Many happily married people still want to see their lost loves. And they firmly believe they can control their actions and not cross "the line" with romantic or sexual contact (never mind that the line is crossed long before that).
We do not control all aspects of ourselves. Even hearing a lost love's voice in a phone call can unexpectedly bring old emotional memories, sexually tinged, back into our consciousness. You can't prepare for this, or hold the line against it. You are not in control.
After a face-to-face contact with a lost love, even for a relatively innocent lunch, emotions and obsessive thoughts may break through. Add a "simple" hug, after many years apart, and you may be in for trouble. Are you really prepared to look into his or her eyes as you converse, see that familiar smile that used to be "just for you," and hear that voice with all its nuances of feelings?
And then, even if there is nothing more that day, imagine going home to your husband or wife and starting to fantasize about the lost love being there instead. Or watching a romantic movie and reminiscing through its scenes about moments with your lost love. The lights in the theater go on, or you turn off the TV, and reality tries its best to return—but those lost love feelings linger.
Some people (and therapists) think that seeing a lost love will defuse the feelings. Nothing could be farther from the truth. Days pass, after the lunch, and the obsession gets stronger. Why is "that song" on the radio? It must be a sign. You turn your head in the car, thinking you just saw the lost love walk by. Or there's a mental flicker of a lost love's presence in the food store, causing a double-take. Or familiar perfumes may waft through a department store as you walk by the cosmetics counter, or you spot the unusual brand of soap or shampoo your lost love used shelved in your local drugstore. With each sensory trigger, there is discomfort and mixed messages: It's disappointing that the lost love is not really there. But you also feel awful that you wanted the lost love to be there.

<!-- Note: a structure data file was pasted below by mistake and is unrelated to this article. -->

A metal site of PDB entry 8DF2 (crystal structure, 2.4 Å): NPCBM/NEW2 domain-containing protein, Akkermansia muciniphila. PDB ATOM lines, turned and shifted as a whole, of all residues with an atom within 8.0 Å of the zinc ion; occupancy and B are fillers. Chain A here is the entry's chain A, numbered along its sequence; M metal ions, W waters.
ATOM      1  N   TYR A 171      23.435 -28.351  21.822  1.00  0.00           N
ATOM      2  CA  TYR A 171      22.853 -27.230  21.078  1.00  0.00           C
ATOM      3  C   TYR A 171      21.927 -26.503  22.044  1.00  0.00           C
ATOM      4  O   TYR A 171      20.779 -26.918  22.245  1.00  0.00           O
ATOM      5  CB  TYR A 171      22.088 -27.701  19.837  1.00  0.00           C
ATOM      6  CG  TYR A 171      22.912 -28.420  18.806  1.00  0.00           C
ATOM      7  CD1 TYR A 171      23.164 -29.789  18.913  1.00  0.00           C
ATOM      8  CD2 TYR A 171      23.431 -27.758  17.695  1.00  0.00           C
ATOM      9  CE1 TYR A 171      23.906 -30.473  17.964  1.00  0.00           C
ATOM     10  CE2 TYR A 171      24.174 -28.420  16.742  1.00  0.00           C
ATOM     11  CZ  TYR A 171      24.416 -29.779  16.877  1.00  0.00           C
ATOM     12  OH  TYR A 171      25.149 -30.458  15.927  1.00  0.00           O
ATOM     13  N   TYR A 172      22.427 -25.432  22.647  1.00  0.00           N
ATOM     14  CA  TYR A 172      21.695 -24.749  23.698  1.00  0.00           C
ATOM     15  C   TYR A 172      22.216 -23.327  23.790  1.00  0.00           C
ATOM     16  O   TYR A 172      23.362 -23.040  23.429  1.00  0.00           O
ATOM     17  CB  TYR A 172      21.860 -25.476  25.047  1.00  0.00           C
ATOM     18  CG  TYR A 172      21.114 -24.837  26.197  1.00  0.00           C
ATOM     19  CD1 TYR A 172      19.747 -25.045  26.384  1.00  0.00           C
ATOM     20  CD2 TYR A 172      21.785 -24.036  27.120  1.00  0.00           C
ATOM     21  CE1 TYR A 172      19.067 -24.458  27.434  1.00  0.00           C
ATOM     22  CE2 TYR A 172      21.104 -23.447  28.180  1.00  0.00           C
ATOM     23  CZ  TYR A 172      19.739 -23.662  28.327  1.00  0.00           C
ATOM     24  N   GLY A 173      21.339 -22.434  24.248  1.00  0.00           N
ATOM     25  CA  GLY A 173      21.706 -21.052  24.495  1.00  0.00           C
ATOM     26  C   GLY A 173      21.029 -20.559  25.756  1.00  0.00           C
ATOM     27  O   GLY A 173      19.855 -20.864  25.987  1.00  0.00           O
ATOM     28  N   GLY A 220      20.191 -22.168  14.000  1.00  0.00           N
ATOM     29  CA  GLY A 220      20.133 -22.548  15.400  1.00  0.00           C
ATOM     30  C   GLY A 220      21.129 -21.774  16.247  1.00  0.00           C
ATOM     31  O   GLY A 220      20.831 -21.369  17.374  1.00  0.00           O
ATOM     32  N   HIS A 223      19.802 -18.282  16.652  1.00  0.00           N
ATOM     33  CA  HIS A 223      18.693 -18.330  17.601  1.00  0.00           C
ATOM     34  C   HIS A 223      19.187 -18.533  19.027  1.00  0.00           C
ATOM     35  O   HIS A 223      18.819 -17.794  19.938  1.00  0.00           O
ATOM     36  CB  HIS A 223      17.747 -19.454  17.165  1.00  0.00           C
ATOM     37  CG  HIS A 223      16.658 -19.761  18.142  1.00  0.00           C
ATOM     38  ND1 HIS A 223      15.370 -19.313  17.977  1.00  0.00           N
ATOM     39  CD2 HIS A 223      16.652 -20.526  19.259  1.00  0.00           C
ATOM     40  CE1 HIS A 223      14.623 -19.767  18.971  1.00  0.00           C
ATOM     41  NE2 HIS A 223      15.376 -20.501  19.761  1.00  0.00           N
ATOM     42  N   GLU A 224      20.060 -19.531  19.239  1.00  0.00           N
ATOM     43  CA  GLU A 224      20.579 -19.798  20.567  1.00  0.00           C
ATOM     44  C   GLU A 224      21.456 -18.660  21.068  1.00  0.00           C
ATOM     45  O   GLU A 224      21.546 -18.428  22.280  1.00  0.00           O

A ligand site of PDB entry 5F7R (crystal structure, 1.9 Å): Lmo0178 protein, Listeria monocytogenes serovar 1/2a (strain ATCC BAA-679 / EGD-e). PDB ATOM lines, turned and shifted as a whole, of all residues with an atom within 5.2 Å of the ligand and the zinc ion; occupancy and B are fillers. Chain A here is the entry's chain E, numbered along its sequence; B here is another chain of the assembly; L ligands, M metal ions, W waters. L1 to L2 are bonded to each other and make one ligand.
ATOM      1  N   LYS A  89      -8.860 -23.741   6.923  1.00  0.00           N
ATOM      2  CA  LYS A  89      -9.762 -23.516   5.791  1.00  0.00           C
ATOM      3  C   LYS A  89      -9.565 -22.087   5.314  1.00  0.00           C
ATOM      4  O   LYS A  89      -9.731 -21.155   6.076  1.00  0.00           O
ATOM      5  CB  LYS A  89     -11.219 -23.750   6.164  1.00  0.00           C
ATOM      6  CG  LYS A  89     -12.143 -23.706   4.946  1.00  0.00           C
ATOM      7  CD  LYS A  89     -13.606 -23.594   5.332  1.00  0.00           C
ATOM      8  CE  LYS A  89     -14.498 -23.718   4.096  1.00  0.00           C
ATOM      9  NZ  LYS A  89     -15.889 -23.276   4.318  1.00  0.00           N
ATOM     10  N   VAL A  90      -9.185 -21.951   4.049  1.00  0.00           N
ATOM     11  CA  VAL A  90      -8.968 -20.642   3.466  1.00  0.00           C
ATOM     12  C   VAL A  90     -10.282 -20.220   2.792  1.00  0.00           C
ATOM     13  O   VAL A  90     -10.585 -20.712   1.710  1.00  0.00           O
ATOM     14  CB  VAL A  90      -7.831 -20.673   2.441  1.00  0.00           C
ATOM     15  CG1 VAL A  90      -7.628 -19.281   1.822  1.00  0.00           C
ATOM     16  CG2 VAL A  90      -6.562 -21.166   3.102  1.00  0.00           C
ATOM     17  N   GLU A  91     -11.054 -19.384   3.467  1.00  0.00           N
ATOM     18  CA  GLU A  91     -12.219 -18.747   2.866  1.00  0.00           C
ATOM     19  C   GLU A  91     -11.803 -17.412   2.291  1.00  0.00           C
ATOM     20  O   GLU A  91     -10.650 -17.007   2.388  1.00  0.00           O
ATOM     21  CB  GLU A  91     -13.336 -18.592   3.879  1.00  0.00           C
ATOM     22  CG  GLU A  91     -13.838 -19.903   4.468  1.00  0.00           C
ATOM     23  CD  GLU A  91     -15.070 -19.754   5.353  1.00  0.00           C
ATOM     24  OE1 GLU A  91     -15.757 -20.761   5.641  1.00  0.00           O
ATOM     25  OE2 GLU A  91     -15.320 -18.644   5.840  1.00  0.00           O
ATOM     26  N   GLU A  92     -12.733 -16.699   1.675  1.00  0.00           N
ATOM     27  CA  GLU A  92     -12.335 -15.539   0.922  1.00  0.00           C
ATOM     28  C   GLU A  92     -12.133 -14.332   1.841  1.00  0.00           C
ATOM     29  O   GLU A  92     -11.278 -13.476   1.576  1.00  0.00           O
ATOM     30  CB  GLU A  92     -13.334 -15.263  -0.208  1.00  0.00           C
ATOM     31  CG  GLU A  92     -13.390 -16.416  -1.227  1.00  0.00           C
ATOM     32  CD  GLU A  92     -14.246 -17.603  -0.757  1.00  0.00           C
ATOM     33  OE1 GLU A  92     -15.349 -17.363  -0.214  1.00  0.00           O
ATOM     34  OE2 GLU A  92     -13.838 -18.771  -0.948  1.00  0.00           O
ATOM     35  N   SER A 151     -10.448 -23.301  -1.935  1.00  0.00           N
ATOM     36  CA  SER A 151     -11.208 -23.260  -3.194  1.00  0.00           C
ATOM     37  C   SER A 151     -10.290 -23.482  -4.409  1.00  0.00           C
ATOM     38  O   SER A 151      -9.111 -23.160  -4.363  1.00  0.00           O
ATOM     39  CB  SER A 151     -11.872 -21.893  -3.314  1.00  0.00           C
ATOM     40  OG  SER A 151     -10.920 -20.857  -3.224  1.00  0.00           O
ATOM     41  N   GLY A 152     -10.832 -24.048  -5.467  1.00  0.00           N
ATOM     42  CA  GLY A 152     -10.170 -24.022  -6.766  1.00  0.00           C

You may not be in contact with the lost love at this point, neither of you having done anything wrong—it really was "just lunch." And yet those sensory triggers surface unbidden and will not retreat. Focus may begin to shift from your spouse to your lost love and back again with distressing randomness throughout the day.
Yes, your current relationship is affected, whether or not you've been unfaithful.
And if you and the lost love continue to see each other, even "as friends," after all this unintentional sensory reinforcement in between, the physical relationship may become more difficult to resist. It starts to "feel right," and your current relationship starts to feel wrong. After that, sex with your spouse may even feel like cheating on the lost love.
It's a strong and topsy-turvy connection, because the emotions involved are fed by the initial romance from years ago. It causes anguish to the lost loves who don't know what to do, and to the families when an affair is discovered or announced, or even if continued secret contact, even if platonic, continues. As one's Facebook might read, "It's complicated."
Copyright by Dr. Nancy Kalish. All rights reserved.